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Final Follies

  • Theater, Drama
  • 3 out of 5 stars
  1. Final Follies
    Photograph: Courtesy James LeynsePhotograph: Courtesy James Leynse
  2. A.R. Gurney's Final Follies
    Photograph: Courtesy James LeynsePhotograph: Courtesy James Leynse
  3. A.R. Gurney's Final Follies at Primary Stages
    Photograph: Courtesy James LeynsePhotograph: Courtesy James Leynse

Time Out says

3 out of 5 stars

Theater review by Sandy McDonald

Thanks to the Brett Kavanaugh hearings, we’re suddenly steeped in prepster culture, and the late A. R. Gurney’s mission to chronicle the waning WASP ethos now seems perversely topical. Final Follies, the fittingly titled title play in Primary Stages’ triptych of Gurney one-acts at the Cherry Lane Theatre, was completed shortly before his death last year. Yielding to his more whimsical side (cf. Sylvia), Gurney attempts to whitewash the porn industry with an ostensibly charming meet-cute romance. Colin Hanlon plays Tom, a cash-strapped, sockless-Weejuned, 40-ish neer-do-well who decides to try his hand (and other body parts) at cranking out cinematic marital aids in the interest of sex therapy—or so the cover story goes, as related dispassionately by a receptionist named Tanisha (a polished Rachel Nicks, overriding the rather racist stereotype assigned her). This is a clean business, she explains:  “I got rid of the street kids and runaways.” (Enhancing the antiseptic atmosphere is James Youman’s fashionably minimalist set, in defiance of Gurney’s stage directions.) Hunky-dory, then, but not in the eyes of Tom’s prudish elder brother, Walter (Mark Junek, a perfect Blifil to Hanlon’s Tom Jones). He snitches to Tom’s old-guard grandfather (Greg Mullavey), only to have the strategy backfire—as does this minor play, whose appeal is limited to those who enjoy watching male establishment types engage in vigorous back-slapping about questionable behavior.

Director David Saint, a frequent Gurney collaborator, plumps the program with two chestnuts from Gurney’s under-heralded salad days. In The Rape of Bunny Stuntz (1964)—an unfortunate title, though it’s meant ironically—Deborah Rush plays a steely, idealized ’60s housewife, perfectly got up in floral shirtdress and bouffant pageboy, who does her best to chair a committee meeting while decompensating over the unforeseen arrival of an apparent paramour, and a déclassé one at that. (He drives a red Impala and, worse, chews gum.) Piter Marek, as a janitor, and Betsy Aidem, as a frumpy Bunny wanna-be, pull focus cartoonishly in peripheral roles. They return in The Love Course (1969), in which Aidem shines as a Bohemian college professor way too caught up in her syllabus: the literature of romance. She’s co-teaching with a married male partner. By rights, he ought to start out straightlaced in contrast to her flowing scarves and loosened stays; Marek, however, plays him as florid and histrionic from the get-go, complete with mid-Atlantic accent, so there’s not much of a shift when he finds himself warming to her over-the-top overtures. The play itself is a keeper, though. Gurney, mired at MIT when he wrote it and yearning for the cooler clime of New York's downtown scene, makes the most of his deep knowledge of procedural folderol and preening male ego—themes that show no signs of falling out of date.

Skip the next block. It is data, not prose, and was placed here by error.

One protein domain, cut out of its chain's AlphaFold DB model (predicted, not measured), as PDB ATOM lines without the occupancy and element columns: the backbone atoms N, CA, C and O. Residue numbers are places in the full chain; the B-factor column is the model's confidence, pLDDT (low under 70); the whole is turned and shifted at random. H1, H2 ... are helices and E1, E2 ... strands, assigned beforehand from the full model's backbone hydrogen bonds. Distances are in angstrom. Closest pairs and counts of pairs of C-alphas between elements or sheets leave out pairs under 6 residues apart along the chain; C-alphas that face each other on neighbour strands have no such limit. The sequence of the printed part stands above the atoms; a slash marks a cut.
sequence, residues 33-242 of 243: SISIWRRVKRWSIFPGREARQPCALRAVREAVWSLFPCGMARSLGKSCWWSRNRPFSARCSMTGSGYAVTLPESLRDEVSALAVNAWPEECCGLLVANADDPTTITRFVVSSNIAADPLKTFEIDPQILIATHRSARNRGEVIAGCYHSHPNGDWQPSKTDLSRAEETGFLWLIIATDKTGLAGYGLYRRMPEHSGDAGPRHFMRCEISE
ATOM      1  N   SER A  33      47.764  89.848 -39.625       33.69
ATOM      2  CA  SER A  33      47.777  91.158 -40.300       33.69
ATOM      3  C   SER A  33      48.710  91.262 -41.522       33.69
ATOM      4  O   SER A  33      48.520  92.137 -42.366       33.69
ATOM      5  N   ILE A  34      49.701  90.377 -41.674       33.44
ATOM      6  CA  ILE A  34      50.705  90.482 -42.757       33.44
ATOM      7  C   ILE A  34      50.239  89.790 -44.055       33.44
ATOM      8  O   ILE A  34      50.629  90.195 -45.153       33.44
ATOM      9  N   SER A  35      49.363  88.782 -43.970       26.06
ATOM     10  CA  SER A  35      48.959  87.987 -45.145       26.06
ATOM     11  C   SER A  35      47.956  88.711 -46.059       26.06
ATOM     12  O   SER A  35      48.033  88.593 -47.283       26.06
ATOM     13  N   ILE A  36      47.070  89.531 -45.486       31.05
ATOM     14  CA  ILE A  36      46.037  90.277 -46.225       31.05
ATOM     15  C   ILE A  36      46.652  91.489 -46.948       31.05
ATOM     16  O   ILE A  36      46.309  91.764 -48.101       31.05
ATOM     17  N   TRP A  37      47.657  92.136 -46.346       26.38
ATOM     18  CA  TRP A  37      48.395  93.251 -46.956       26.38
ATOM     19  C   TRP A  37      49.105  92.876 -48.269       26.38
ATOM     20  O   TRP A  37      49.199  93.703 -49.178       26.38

Cherry Lane Theatre (Off Broadway). By A.R. Gurney. Directed by David Saint. With ensemble cast. Running time: 2hrs 20mins. One intermission.

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Written by
Sandy MacDonald


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